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SUICIDE AND THE BABY BOOMER

The stats don’t lie.

suicide-3

via http://esciencecommons.blogspot.com/

Across the spectrum of opinion and numbers, one constant continues to haunt boomers.

We cap ourselves.

We pull the plug.

And it’s happening a lot.

From Suicide Awareness Voice of Eduction:

Warning Signs of Suicide

These signs may mean someone is at risk for suicide. Risk is greater if a behavior is new or has increased and if it seems related to a painful event, loss or change.

  • Talking about wanting to die or to kill oneself.
  • Looking for a way to kill oneself, such as searching online or buying a gun.
  • Talking about feeling hopeless or having no reason to live.
  • Talking about feeling trapped or in unbearable pain.
  • Talking about being a burden to others.
  • Increasing the use of alcohol or drugs.
  • Acting anxious or agitated; behaving recklessly.
  • Sleeping too little or too much.
  • Withdrawn or feeling isolated.
  • Showing rage or talking about seeking revenge.
  • Displaying extreme mood swings.

Additional Warning Signs of Suicide

  • Preoccupation with death.
  • Suddenly happier, calmer.
  • Loss of interest in things one cares about.
  • Visiting or calling people to say goodbye.
  • Making arrangements; setting one’s affairs in order.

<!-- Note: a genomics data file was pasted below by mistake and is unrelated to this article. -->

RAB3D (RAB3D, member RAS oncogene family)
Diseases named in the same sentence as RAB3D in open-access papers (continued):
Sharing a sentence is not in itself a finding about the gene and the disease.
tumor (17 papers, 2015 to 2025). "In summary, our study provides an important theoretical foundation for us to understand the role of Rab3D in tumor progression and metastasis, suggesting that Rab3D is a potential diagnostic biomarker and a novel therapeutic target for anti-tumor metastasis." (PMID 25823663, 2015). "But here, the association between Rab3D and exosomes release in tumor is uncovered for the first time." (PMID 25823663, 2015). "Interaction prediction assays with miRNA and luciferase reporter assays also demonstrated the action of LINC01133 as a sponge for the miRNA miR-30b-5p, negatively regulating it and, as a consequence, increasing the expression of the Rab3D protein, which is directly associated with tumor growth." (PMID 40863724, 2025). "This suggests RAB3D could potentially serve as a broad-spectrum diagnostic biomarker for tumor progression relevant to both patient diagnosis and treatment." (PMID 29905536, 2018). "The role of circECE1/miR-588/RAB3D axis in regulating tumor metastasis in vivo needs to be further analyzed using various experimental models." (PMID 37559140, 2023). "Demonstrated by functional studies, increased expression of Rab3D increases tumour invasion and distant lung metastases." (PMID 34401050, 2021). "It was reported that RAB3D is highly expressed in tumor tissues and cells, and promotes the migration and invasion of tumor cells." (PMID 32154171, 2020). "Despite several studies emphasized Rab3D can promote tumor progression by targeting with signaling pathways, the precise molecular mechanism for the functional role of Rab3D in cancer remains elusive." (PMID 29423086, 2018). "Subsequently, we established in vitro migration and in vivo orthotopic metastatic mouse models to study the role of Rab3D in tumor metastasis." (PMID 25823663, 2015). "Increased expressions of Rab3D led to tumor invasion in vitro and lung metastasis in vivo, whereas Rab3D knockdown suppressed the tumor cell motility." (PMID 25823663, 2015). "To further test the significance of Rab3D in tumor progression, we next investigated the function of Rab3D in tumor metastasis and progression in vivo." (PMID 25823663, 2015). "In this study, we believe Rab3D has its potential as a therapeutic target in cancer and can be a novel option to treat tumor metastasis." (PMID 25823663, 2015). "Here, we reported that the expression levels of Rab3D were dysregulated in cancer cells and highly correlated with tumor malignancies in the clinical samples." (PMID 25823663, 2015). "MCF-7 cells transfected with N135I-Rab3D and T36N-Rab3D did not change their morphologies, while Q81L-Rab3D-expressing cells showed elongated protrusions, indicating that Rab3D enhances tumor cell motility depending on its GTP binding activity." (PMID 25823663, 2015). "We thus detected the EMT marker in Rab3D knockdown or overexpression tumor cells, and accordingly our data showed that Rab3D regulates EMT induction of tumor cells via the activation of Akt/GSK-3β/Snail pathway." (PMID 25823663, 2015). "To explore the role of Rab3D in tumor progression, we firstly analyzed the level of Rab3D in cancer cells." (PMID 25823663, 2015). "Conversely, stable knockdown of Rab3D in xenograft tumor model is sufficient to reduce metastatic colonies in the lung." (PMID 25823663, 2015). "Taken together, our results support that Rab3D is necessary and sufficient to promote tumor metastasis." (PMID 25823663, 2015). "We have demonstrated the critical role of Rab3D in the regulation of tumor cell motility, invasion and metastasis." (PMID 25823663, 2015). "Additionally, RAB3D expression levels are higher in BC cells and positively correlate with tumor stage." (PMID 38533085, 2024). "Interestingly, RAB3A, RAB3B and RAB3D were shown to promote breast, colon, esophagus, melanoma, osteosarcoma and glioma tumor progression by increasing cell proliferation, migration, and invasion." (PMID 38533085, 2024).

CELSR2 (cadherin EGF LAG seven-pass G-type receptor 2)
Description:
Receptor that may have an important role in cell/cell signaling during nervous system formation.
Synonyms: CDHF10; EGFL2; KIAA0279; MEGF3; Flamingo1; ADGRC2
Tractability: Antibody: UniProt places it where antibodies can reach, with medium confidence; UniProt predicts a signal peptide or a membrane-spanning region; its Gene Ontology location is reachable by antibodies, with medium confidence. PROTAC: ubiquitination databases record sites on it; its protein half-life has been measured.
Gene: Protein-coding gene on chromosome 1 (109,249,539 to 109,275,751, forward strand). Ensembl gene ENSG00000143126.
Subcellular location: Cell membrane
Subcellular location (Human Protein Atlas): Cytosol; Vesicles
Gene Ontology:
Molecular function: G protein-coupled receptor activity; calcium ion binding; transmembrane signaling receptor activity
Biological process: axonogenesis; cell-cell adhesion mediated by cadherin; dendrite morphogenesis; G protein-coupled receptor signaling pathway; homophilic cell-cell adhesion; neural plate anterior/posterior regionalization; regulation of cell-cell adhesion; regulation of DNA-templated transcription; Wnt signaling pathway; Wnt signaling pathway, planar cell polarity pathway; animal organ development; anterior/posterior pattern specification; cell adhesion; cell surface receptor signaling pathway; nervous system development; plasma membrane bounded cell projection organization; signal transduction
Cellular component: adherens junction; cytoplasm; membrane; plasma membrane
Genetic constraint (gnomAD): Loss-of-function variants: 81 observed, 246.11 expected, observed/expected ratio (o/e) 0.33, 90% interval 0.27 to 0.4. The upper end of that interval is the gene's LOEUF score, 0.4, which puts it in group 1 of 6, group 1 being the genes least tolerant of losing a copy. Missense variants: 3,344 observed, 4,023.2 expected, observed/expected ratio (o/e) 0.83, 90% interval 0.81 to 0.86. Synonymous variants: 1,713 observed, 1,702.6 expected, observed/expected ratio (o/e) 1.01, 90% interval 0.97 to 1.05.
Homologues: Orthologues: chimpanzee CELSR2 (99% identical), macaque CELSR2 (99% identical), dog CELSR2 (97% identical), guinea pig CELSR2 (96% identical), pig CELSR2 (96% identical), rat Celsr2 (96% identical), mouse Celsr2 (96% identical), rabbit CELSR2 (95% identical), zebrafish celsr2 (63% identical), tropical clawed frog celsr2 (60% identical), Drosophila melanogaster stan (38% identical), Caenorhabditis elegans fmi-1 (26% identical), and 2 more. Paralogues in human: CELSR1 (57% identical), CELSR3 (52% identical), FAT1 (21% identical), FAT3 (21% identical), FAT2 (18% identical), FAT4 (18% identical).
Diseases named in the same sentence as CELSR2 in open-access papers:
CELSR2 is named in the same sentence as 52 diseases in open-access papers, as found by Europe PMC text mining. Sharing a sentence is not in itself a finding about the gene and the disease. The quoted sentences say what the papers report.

• Giving things away, such as prized possessions.

From the American Foundation For Suicide Prevention:

The most frequently cited risk factors for suicide are:

  • Mental disorders, in particular:Previous suicide attempt
    • Depression or bipolar (manic-depressive) disorder
    • Alcohol or substance abuse or dependence
    • Schizophrenia
    • Borderline or antisocial personality disorder
    • Conduct disorder (in youth)
    • Psychotic disorders; psychotic symptoms in the context of any disorder
    • Anxiety disorders
    • Impulsivity and aggression, especially in the context of the above mental disorders
  • Family history of attempted or completed suicide
  • Serious medical condition and/or pain

A one-time neighbor gave away all of his stuff. He said he did it every five years. Said it was his way to get a new start.

I liked the idea and said so.

Then he bought an old car, ran a hose from the exhaust to a cracked window, and let it idle until it ran out of gas.

He ran out of gas, too.

His roommate didn’t know anything was wrong. Friends in the building hadn’t a clue.

One day he was cheerfully giving away VHS cassettes, a stereo, and television. The next day it was his life.

If you know someone exhibiting signs of suicide, take a moment with them. Talk to their friends and family.

Is it better to sound the alarm too early? Take another look at the blue, the green, and the black lines on the graph. They’re rising.

It’s not too early.

About David Gillaspie
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